The Falcons were huddling a week ago when coach Mike Smith asked defensive coordinator Mike Nolan a question about Seattle's 24-year-old rookie quarterback Russell Wilson.
"I asked him, 'Who does he play like?'" Smith said. "And he said, 'Fran Tarkenton.'"
Tarkenton was the original scrambler. The Vikings' Hall of Famer used poise, quick feet and great anticipation to extend pass plays and run for his life -- and first downs -- from 1961 to 1978.
"Of course," Smith said, "you tell the players, 'Fran Tarkenton' and half of them don't know who he is."
They have a better idea now.
Wilson ran for 60 yards and a touchdown while breaking Sammy Baugh's 75-year-old rookie playoff passing record with 385 yards and two touchdowns. He also led Seattle from 20 points down in the fourth quarter to a 28-27 lead with 31 seconds left in Sunday's NFC divisional playoff game at the Georgia Dome.
But that's when Falcons quarterback Matt Ryan had the greatest half-minute of his bittersweet career. He completed two passes for 41 yards to set up Matt Bryant's game-winning 49-yard field goal.
To the victors went a date with an even more confounding first-year starting quarterback -- San Francisco's Colin Kaepernick -- in Sunday's NFC Championship Game.
"I look at these playoffs," said Troy Aikman, a Hall of Fame quarterback and Fox analyst, "and I think the people in New York have to be pretty happy about the new faces that will be their ambassadors for the league for years to come."
Smith and Nolan are huddling again this week. Good luck trying to think of any quarterback with whom the 25-year-old Kaepernick compares.
"I don't want to be categorized," said the human tattoo, whose biceps-kissing touchdown celebration has created an internet explosion of "Kaepernicking" fans.
That's good, because Kaepernick plays like someone who can't be categorized. In his playoff debut and eighth NFL start overall, Kaepernick ran for 181 yards -- a record for a quarterback in any game -- and two touchdowns while throwing for 263 yards and two more touchdowns in a 45-31 divisional playoff victory over Aaron Rodgers and the Packers.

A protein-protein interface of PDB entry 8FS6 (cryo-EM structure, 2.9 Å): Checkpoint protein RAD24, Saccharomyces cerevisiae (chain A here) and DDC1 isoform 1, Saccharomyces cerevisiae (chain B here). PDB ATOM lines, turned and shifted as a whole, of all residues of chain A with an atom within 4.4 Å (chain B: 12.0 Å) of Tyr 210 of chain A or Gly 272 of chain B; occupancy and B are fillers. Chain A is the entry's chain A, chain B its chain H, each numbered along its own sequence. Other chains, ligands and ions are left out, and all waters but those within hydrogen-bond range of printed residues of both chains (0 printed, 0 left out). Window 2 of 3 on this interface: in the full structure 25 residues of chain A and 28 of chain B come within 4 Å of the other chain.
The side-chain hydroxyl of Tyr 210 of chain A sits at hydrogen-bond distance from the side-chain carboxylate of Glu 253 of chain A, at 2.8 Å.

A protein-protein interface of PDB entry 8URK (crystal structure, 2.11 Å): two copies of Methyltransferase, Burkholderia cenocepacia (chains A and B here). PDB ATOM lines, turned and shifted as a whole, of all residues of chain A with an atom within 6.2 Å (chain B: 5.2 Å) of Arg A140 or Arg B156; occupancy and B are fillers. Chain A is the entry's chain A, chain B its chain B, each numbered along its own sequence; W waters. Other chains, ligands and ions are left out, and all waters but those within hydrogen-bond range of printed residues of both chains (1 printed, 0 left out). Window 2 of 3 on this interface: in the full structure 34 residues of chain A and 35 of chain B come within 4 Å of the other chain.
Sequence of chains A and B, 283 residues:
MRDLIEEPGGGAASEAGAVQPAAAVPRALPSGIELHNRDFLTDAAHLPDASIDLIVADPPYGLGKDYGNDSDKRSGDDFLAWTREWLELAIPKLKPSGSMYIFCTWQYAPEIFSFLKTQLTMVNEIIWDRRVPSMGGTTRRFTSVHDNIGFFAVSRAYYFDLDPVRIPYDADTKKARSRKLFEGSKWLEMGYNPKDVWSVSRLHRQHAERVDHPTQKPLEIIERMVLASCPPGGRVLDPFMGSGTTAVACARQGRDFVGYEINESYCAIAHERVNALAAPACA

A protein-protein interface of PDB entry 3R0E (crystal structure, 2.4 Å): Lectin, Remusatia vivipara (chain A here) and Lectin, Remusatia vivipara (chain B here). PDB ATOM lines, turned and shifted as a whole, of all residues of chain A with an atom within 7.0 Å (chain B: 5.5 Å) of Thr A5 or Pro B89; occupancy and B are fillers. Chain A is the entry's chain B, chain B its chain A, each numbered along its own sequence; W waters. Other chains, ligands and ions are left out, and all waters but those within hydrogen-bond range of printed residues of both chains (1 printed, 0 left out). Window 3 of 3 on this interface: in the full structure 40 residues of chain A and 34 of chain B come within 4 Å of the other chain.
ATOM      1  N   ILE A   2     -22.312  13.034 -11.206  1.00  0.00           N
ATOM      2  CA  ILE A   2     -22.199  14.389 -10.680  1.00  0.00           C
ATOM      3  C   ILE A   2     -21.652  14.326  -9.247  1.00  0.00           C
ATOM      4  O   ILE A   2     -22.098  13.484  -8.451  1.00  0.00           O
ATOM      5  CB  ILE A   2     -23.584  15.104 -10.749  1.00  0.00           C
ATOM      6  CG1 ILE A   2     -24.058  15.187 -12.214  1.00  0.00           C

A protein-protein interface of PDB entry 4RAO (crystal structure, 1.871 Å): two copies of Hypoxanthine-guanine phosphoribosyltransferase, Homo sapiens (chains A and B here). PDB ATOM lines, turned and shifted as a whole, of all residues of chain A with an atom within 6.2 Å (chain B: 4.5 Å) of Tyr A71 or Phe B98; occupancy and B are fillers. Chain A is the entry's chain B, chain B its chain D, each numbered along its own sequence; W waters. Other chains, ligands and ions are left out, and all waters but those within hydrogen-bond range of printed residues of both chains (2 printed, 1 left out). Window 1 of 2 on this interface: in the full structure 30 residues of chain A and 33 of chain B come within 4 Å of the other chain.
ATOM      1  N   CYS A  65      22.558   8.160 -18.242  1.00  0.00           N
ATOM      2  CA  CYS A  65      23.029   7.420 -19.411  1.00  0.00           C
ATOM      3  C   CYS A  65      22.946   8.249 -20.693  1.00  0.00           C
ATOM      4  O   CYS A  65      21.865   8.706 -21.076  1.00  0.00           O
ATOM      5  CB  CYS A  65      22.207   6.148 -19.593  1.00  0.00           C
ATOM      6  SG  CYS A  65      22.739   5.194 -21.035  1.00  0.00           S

As we exited the highest- scoring divisional round in NFL history, this much was clear: The NFL never has been in better hands -- or arms or feet -- when it comes to quarterbacks.
The postseason roll call of starting QBs began with three rookies (Wilson, Andrew Luck and Robert Griffin III), three second-year players (Kaepernick, Andy Dalton and Christian Ponder), three future Hall of Famers (Rodgers, Peyton Manning and Tom Brady) and three guys in search of a signature postseason run that starts to separate greatness from real goodness (Ryan, Joe Flacco and Matt Schaub). Meanwhile, sitting home were Drew Brees, Eli Manning and Ben Roethlisberger, three guys with five Super Bowl rings and oodles of shelf life left.
Three weeks later, all three phases of elite QB play -- phenom (Kaepernick), dependable young veteran on the verge of a breakout postseason (Ryan and Flacco, both 27) and decorated future Hall of Famer (Brady, 35) -- will be represented in Sunday's conference title games. Flacco's 70-yard, game- tying touchdown pass in the waning seconds of regulation helped beat Manning's No. 1-seeded Broncos and set up a rematch of last year's AFC Championship Game against Brady's No. 2-seeded Patriots.
It's that heightened level of quarterback play throughout most of the league that causes teams without quarterbacks to take so many risks when it comes to finding one.
The Seahawks gambled not once, but twice last offseason. They signed Packers backup Matt Flynn, gave him $10 million guaranteed and then tossed him aside when Wilson, their third-round draft pick, outplayed Flynn in the preseason.
In San Francisco, Alex Smith was leading the league in passer rating for a 6-2-1 team when he suffered a concussion. Sensing he needed another dimension at quarterback, 49ers coach Jim Harbaugh stayed with Kaepernick as his starter.
"I applauded Jim for making the decision when he did because it wasn't an easy decision to make," Aikman said. "Unfortunately, too many coaches are too worried about the criticism they're going to take to do what's best for their team."
Harbaugh was NFL Coach the Year in 2011. He reached the NFC Championship Game because he coaxed the first good season out of Smith's disappointing seven-year career.
Today, Harbaugh is 26-8-1 and heading to his second NFC Championship Game in only two seasons as an NFL head coach. The Falcons have struggled against mobile quarterbacks all season, so the controversial decision Harbaugh made two months ago could have him "Kaepernicking" all the way to New Orleans for Super Bowl XLVII.
Mark Craig email@example.com